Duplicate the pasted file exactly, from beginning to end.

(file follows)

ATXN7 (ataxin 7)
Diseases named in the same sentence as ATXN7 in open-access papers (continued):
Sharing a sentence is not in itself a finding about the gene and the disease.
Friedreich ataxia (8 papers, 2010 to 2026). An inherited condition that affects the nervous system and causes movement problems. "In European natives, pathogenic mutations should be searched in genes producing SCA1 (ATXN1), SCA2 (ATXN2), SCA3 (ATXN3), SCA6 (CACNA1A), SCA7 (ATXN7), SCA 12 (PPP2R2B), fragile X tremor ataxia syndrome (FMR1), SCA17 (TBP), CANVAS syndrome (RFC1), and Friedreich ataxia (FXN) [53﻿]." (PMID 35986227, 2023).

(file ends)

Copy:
ATXN7 (ataxin 7)
Diseases named in the same sentence as ATXN7 in open-access papers (continued):
Sharing a sentence is not in itself a finding about the gene and the disease.
Friedreich ataxia (8 papers, 2010 to 2026). An inherited condition that affects the nervous system and causes movement problems. "In European natives, pathogenic mutations should be searched in genes producing SCA1 (ATXN1), SCA2 (ATXN2), SCA3 (ATXN3), SCA6 (CACNA1A), SCA7 (ATXN7), SCA 12 (PPP2R2B), fragile X tremor ataxia syndrome (FMR1), SCA17 (TBP), CANVAS syndrome (RFC1), and Friedreich ataxia (FXN) [53﻿]." (PMID 35986227, 2023).